dr Nkundwe Mwasaga, the director-general, said yesterday that the study, titled A National Assessment of Internet Development in Tanzania and its Impact on Different Sectors, will last three months.
The $35,975.03 (83.78M/-) billed project is part of the International Program for the Development of Communications (IPDC) and the Multi-Donor Fund for Freedom of Expression and Safety of Journalists (MDP), the overseen by the country office of the United Nations Educational, Scientific and Cultural Organization (UNESCO), she said.
It will also help assess available internet connectivity and usage in terms of its inclusiveness, how much it contributes to various development initiatives, she said, noting that the commission expects the findings will help the commission formulate robust strategies to advance ICT – Develop growth.
Government and advocacy groups are working to expand network and internet access from 50 percent of the population to 80 percent by 2025.
ICTC and the UNESCO country office yesterday signed an agreement to work together to conduct the study, in which UNESCO country representative Michel Toto said the study would be linked to UNESCO internet universality indicators.
National Internet Universality Assessments aim to share best practices in voluntary assessment of the Internet environment at the national level, he explained. Tailored for national use, the indicator framework aims to improve individual local internet environments by presenting achievements and gaps identified in assessments. “So it’s not about comparing countries,” he stressed.
The project directly responds to an appeal by President Samia Suluhu Hassan for UNESCO to engage with local organizations in activating knowledge societies in the country, made during a visit to UNESCO’s headquarters in the French capital of Paris in mid-February last year. he specified.
The study similarly builds on the outcomes of advocacy initiatives by various national-level pacesetters such as Neema Lugangira (Special Seats-Kagera) to ensure the digital space in Tanzania is safe and inclusive for all, he said.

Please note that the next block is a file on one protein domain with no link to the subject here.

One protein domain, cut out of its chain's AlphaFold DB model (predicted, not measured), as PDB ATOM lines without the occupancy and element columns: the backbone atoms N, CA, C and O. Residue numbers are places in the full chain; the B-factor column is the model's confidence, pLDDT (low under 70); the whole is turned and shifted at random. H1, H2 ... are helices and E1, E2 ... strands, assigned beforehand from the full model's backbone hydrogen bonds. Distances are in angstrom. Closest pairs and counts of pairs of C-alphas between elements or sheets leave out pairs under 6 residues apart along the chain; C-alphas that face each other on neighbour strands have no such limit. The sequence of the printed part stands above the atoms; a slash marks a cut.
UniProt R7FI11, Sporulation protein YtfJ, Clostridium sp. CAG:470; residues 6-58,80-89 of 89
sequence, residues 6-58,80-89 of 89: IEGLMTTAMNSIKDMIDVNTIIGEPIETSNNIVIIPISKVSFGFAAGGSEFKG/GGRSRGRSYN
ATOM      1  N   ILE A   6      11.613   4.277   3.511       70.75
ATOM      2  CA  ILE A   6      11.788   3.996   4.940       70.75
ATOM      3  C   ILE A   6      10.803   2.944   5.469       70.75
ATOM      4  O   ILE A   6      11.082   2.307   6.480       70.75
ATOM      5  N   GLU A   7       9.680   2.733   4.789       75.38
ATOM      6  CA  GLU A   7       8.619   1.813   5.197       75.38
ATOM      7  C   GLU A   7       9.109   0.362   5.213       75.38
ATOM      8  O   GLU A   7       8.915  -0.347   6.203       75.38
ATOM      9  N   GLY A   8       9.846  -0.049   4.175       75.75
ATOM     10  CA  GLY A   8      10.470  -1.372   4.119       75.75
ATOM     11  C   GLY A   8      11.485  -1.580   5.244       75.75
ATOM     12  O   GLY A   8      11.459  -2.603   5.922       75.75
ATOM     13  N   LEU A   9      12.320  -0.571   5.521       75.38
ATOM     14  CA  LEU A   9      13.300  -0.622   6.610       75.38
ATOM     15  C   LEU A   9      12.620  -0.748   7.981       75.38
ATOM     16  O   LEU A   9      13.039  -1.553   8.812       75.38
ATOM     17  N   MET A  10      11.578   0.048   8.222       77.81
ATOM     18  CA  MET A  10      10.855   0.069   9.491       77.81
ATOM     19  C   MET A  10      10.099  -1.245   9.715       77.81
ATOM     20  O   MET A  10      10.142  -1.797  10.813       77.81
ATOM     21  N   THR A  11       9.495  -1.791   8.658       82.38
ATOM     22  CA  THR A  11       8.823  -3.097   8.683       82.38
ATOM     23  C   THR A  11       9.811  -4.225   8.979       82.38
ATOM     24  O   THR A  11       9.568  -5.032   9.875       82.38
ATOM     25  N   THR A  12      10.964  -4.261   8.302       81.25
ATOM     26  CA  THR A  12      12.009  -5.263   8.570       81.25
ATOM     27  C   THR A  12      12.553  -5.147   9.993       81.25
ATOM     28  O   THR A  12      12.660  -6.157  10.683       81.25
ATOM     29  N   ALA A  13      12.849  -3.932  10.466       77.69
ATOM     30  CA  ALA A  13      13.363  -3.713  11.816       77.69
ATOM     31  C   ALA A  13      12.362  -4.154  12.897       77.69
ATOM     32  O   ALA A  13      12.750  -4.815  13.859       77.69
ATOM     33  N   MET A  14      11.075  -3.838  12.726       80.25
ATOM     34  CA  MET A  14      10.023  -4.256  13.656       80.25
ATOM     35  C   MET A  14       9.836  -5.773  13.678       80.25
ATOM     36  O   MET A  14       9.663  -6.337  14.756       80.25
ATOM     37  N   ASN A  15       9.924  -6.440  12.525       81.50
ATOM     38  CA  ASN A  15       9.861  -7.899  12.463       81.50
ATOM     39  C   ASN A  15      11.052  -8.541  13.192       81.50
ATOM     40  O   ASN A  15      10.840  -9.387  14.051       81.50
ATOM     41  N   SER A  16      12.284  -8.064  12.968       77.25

The study will provide policy recommendations and practical initiatives that will enable the country to improve its internet ecosystem as advanced ICTs continue to develop, he explained.
“The study is unique in Tanzania and can further guide us on how Tanzania can best benefit from promoting the use and visibility of Kiswahili in the digital space in Tanzania, the region and beyond,” he emphasized.
The MP, who chairs the African Parliamentary Network on Internet Governance, said the growth of the internet is having a positive impact on many aspects of society, including education, business and personal communications.
More coordinated efforts are needed to ensure that the digital space brings more positive outcomes for people and the country, she said.
The Tanzania Communications Regulatory Authority (TCRA) shows Internet usage in Tanzania rose 4.2 percent from 29.8 million cable users in 2021 to 31.1 million last September.
The increase in internet users shows an annual growth of 17 percent for five years from 2017, when the country had 16.1 million internet users. By the end of 2021, the number had risen to 29.1 million.
The increasing use of Kiswahili also explains the rise as Kiswahili content is increasing rapidly on the web and applications in Kiswahili are also increasing. “This is due to efforts to spread the use of Kiswahili internationally,” the TCRA report confirmed.